I’ve been involved in agriculture in some way my entire life, and most of my friends and acquaintances know it. So given all of the publicity lately about the plight of farmers, especially Wisconsin’s dairy farmers, I frequently get asked by my non-farming friends, “How are dairy farmers doing these days?” My typical answer is something like, “It’s been a difficult five years,” but the real answer is; “It depends.” That answer usually creates a puzzled look and gives me an opportunity to clarify what’s been going on in the Wisconsin dairy industry over that timeframe. Let me recount some history along with some of the things the experts are saying that helps me answer this question.
The Recent Past
In 2014, milk prices reached their all-time high. Times were good. Plans for expansions were being made. Dairy farmers were meeting proactively with their tax accountants to see what could be done to limit their tax liability. It was clearly the best of times and all of us in the industry were wondering if this was a signal that good times in dairy are here for good. But those of us with deep agriculture backgrounds understand that a commodity-based business like dairy is cyclical, and leaner times are likely to come sooner or later. And that they did!
The Current Status
Fast forward to today. The monthly “All Milk” price average during the 53 months from the beginning of 2015 until June of this year was $17.61 compared to $24.58 for 2014. Unfortunately, the average cost of production for dairy farms in Wisconsin during much of that time frame has been right around $20/cwt. And that gap between $17.61 and $20.00 has been what’s been causing the pain for many in the industry. Cow numbers have risen every year since 2014, and production per cow has continued to rise modestly, but cost of production can be a big differentiator. With the futures prices suggesting a modest improvement in prices over the next 6-12 months, perhaps some bottom line improvement is on the way. But attention to costs is still critical.
So as we look at our customer base over that timeframe and see a wide range of financial results, we are constantly digging in to discover what causes those differences. Nobody wants to hear a banker talk about “management” as the big difference maker, so instead, I’ll frame it as “controlling the things a farmer/manager can control.” Over this five-year span, we’ve found a high correlation between financial viability and effective cost control efforts and attention. It’s become a big deal in the dairy industry. Most of our farms today are able to get good milk production from their herds. Genetic improvements, cow comfort and good nutritional protocols have gotten most farms to high levels of milk per cow.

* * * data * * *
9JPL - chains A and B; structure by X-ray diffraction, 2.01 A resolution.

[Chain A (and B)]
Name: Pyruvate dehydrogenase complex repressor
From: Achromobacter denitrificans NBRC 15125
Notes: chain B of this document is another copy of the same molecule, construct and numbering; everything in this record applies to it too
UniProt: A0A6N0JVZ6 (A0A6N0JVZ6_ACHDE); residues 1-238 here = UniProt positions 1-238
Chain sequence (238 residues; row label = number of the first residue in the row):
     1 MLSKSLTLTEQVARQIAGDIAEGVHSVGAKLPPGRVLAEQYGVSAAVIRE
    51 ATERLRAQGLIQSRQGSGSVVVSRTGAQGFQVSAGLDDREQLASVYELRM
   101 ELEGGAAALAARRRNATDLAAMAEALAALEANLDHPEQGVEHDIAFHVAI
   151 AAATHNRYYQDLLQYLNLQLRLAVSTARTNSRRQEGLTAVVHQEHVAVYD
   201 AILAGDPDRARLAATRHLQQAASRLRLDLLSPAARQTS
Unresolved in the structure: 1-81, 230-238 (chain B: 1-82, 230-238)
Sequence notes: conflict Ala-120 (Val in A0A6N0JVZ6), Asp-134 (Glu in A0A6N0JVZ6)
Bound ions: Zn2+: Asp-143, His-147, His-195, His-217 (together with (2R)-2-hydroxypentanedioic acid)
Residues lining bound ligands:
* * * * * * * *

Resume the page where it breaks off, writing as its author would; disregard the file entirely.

But our best financial managers understand and pay attention to their cost of production, and many of them have been able to lower it by $3-$4/cwt over the past few years. Not everyone can do this of course. Some have business models with limited ability to impact the cost of production. Some have debt levels that are challenging their break even prices. Some have been impacted by a low basis from their milk processor. And some have been impacted by weather events like winterkill and prevented planting because of too much rain. But controlling the things one can control is a key to success.
So given all of that background, what’s the outlook over the next year and/or the next 5 years? With ongoing trade tensions, that’s a hard question to answer. In the big, longer-term picture, the growth of the world’s population from roughly 7.5 billion people to 9 billion over the next 25-30 years bodes well for American agriculture. The economies where the bulk of this growth is happening are tending to be improving, making US ag products increasingly important to their diets. We have some of the most productive agriculture in the world, so Wisconsin dairy farmers will be important to meeting that need. But in the short run, it’s likely to be a bit choppy as politics and weather play their normal role in the prices farmers receive. How’s that for a long-winded answer?